Published: September 2016 by The Hive
Format reviewed: E-book (mobi)
Genres: Dystopian YA, speculative fiction
Available:Amazon ~ Barnes & Noble ~ Book Depository ~ Booktopia~ Kobo ~ Smashwords
Disclaimer: I was provided with a free copy of this book in exchange for an honest review.
Nineteen years ago, a brain disease known as the Great Madness killed most of the world’s population. The survivors all had something different about their minds. Now, at the start of adolescence, their children enter a trance-like state known as the Changeland and emerge either with special mental powers or as cannibalistic Ferals.
In the great forest of South West Western Australia, thirteen-year-old Arika and her twin brother Narrah go through the Changeland. They encounter an enemy known as the Anteater who feeds on human life. He exists both in the Changeland and in the outside world, and he wants the twins dead.
After their Changings, the twins have powers that let them fight their enemy and face their destiny on a long journey to an abandoned American military base on the north-west coast of Australia–if they can reach it before time runs out.
Children of the Different is a post-apocalyptic fantasy novel set among the varied landscapes and wildlife of Western Australia.
I’m always keen for SFF set in Australian landscapes, so I had high hopes for Children of the Different. Unfortunately, I found it somewhat disappointing.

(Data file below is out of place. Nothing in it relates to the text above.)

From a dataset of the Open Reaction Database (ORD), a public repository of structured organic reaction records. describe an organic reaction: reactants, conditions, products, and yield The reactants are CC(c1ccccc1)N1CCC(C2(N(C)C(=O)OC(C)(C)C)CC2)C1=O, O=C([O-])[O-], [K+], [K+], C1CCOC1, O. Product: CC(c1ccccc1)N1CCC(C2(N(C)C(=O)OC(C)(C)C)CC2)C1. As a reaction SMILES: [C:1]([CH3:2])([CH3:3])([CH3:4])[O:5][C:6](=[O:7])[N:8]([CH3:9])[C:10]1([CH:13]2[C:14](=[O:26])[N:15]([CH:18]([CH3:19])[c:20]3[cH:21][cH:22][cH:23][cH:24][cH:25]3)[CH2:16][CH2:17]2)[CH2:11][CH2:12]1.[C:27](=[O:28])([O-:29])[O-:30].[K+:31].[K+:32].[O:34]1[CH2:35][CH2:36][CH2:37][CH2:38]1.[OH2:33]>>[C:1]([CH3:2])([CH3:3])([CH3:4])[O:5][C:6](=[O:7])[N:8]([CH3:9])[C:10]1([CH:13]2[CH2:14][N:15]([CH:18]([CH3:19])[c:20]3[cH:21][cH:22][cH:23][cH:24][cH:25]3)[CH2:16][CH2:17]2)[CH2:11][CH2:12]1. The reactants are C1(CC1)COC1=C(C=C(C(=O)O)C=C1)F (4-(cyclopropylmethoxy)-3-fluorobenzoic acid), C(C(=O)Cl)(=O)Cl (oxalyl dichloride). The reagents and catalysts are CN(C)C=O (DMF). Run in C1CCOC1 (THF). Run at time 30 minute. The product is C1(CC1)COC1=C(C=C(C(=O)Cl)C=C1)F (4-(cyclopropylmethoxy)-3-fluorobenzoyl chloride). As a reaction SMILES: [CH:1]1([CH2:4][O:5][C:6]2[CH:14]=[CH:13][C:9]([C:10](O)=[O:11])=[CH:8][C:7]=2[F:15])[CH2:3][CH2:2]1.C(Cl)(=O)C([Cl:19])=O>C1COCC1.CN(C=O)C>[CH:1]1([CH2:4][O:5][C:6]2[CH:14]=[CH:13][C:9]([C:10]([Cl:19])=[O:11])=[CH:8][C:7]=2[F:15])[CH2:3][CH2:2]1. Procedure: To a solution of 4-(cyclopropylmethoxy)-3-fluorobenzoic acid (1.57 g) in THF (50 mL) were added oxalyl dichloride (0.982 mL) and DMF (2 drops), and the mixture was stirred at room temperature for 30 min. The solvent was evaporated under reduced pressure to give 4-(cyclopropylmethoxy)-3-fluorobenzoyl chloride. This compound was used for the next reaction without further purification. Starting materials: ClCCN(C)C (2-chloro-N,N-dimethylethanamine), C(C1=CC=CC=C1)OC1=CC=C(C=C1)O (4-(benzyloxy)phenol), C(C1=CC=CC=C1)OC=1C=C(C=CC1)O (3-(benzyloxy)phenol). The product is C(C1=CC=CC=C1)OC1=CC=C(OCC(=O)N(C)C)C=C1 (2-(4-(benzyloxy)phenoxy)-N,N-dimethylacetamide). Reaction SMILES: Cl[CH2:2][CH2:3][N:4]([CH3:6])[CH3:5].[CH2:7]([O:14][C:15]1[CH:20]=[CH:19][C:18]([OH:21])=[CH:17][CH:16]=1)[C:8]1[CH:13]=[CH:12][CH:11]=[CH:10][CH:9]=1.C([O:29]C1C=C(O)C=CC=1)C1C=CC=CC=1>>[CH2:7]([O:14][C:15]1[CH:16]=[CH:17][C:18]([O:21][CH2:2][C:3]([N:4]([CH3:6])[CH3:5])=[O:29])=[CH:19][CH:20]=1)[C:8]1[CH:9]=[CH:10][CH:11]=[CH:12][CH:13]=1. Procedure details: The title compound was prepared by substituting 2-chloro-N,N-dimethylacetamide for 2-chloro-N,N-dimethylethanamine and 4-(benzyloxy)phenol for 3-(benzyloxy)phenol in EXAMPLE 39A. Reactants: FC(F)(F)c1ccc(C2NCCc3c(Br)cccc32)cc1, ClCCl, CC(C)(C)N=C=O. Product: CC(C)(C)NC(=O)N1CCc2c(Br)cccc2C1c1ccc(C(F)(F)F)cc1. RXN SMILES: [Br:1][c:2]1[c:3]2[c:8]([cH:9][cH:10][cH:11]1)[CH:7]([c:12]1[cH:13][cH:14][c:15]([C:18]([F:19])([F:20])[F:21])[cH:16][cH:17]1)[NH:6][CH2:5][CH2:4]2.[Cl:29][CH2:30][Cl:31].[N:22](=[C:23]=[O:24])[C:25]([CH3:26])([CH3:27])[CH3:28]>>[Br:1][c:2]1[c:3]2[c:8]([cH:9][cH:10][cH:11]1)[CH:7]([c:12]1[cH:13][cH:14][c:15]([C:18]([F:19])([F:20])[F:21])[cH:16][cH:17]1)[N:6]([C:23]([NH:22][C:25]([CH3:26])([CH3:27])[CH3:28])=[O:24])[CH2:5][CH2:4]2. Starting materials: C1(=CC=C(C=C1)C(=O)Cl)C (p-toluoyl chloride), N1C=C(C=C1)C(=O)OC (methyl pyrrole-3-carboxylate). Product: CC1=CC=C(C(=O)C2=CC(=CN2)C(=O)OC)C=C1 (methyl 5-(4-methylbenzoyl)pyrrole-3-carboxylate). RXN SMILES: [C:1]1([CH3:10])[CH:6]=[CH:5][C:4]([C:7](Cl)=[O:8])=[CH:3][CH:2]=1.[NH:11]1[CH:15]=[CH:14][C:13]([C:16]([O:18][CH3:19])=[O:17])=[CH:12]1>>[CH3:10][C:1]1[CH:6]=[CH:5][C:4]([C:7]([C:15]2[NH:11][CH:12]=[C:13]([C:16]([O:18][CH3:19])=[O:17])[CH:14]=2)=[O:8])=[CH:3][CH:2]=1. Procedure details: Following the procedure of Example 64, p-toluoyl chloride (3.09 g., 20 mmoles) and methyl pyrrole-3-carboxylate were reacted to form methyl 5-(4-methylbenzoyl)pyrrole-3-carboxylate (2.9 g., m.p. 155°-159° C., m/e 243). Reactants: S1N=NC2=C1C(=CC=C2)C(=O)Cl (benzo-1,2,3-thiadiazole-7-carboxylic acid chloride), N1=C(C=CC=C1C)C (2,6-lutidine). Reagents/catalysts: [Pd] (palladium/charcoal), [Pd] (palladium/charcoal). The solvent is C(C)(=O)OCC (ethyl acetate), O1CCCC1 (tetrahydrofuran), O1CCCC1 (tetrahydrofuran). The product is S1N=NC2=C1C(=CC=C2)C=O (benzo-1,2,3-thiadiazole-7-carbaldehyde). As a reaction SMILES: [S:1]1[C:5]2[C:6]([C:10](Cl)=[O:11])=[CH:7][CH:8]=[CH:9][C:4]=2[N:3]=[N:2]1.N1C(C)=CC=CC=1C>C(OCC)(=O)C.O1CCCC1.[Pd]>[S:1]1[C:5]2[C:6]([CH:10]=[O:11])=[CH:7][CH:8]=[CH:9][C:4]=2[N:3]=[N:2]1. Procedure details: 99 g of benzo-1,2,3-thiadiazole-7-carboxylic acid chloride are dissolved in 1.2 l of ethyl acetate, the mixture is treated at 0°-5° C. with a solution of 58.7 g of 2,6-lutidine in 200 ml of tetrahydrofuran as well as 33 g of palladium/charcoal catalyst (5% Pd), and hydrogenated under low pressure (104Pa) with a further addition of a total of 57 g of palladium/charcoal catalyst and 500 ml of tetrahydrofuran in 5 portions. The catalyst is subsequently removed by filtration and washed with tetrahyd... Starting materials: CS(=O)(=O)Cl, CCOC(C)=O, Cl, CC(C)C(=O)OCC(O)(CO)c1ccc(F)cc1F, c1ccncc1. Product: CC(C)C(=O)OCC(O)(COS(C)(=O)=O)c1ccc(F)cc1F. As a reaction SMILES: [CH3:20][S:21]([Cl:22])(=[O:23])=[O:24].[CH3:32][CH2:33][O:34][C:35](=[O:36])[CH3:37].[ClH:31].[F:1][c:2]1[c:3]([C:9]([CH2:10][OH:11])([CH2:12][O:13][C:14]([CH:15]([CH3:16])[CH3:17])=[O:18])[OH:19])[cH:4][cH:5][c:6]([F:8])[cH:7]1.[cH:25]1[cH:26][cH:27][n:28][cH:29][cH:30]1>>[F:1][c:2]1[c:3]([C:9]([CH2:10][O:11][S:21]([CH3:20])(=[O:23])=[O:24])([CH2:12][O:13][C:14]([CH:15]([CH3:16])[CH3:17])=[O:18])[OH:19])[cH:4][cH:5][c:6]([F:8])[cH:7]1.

The surreal aspects of the story was one of the strengths of this book. It is set in both the real world and the Changeland, a kind of dreamscape. I enjoyed the diversity of the scenery within the Changeland, which ranges from desert, to caverns, to road tunnels.These scenes are mutable in the manner of dreams, changing with little warning. However, as with dreams, there’s always a sense of underlying rules and logic.
Each teenager who passes through the Changeland emerges with special abilities. I particularly enjoyed how these manifested in Arika. It struck me as a bit unusual and watching these transformations from her perspective was very effective. I also appreciated that the use of her abilities came at a price, though this was something that could have been given a bit more weight.
The story did become repetitive at times, retreading old ground as first one twin, then the other is captured by the various parties seeking them. Despite this mirroring, it seemed to me that Arika was often a more passive character than her brother. She is the first to be captured and prevented from rescuing her brother. She is unable to resist her captors in the way that Narrah does and must literally go with the flow. This seemed more or less a trend with all the female characters. who were generally outnumbered and (with the exception of Arika and Toura) don’t really seem to do much.
There was also other questionable representation. I was disappointed to discover the only explicitly Aboriginal character had a history of drug and alcohol abuse.
The romance elements were completely unnecessary and felt tacked on. Although this part of the plot had been foreshadowed to some degree, this foreshadowing lacked emotional engagement and was therefore ineffective.
Overall, Children of the Different had some interesting ideas but was ultimately let down in its execution.